May 15, 2017

Western Growers Center for Innovation Opening Doors to Workforce Diversity

Earlier this year, Uber made headlines…not for its ride-services mobile app, but for its lack of diversity. The transportation network company released its first diversity report in March, revealing that women are underrepresented at the firm, in particular when it comes to jobs related to technology. While women make up 36 percent of Uber’s overall workforce, only 15 percent of the company’s tech jobs are held by women.

This trend is not limited to Uber, but repeats itself throughout the technology industry, where women make up an average of 30 percent of the workforce at companies like Google, Facebook and Twitter. The number of technology-related jobs held by women at these companies is far less—19 percent at Google, 16 percent at Facebook and 15 percent at Twitter. And, at Twitter, less than one in three leadership jobs are held by women.

The marginalization of women isn’t just present in the technology industry—it’s in agriculture, too. Nationally, women make up 30 percent of farmers. Of the total 969,672 women farmers in the United States, only 288,264 were principal operators; again, 30 percent.

“Thirty” seems to be the magic number for female employees when it comes to tech and ag companies. Though both industries are aware of the staggering statistics and have made concerted efforts to expand opportunities for women, the workforce still remains predominantly male.



Agtech as we know it today, the intersection between agriculture and technology, first appeared on the scene around 2010 and has since grown immensely. In the past three years, investment in agtech soared 37 percent, from $2.36 billion invested across 264 deals in 2014 to $3.23 billion in financing over 580 deals in 2016.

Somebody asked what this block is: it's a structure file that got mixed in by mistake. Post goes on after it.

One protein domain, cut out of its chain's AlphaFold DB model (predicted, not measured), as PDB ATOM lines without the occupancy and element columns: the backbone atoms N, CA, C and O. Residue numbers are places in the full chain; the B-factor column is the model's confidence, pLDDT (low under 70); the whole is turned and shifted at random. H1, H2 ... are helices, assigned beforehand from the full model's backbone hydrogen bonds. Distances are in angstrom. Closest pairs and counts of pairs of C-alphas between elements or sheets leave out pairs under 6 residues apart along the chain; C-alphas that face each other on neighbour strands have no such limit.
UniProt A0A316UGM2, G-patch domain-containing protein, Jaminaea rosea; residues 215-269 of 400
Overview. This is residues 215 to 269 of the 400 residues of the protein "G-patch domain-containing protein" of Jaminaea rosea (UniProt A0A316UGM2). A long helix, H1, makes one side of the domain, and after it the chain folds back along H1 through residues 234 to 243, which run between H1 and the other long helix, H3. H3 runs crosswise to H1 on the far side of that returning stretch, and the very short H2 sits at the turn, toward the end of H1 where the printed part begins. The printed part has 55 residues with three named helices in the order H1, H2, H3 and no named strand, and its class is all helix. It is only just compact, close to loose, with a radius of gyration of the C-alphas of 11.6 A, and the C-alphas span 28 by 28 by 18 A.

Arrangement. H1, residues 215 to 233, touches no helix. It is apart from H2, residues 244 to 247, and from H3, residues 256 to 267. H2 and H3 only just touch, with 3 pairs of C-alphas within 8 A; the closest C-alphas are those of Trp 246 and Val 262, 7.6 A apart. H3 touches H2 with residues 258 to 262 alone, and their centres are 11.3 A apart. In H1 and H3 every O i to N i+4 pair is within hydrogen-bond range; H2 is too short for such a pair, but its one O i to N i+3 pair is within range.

As agtech continues to boom, so do the opportunities for women to advance in both the ag and tech industries. Through its Center for Innovation & Technology (WGCIT), Western Growers is helping shape a more diverse workforce by providing the support and resources needed for women to become leaders in science, technology, engineering and mathematics (STEM)-related fields.

The Center recently hosted a “From Farms to Incubator” event that showcased the story of minority women entrepreneurs who are playing a significant role in agtech. The event included a panel of six female innovators (three of whom are WGCIT residents) who spoke about their businesses and how they overcame struggles to launch a startup in an industry that has traditionally been dominated by men. This event was part of a special project led by Amy Wu, reporter at The Salinas Californian, to tell the story of women in agetch through community events, news stories and multimedia.

“From the beginning, the Center has served as an unofficial sponsor for this project, playing an integral role in developing this storyline,” said Dennis Donohue, lead of the WGCIT. “We helped Amy identify speakers for the stories and documentaries, many of whom are residents here at the Center; helped attract potential sponsors; and have hosted the project’s events and interviews.”

The panel inspired more than 50 attendees, including budding women technologists and entrepreneurs, to make their mark in the industry and continue to push the envelope in developing new systems and products to aid agriculture. The message is going beyond Salinas and has made its way globally; the documentary appeared on a national TV segment in Africa.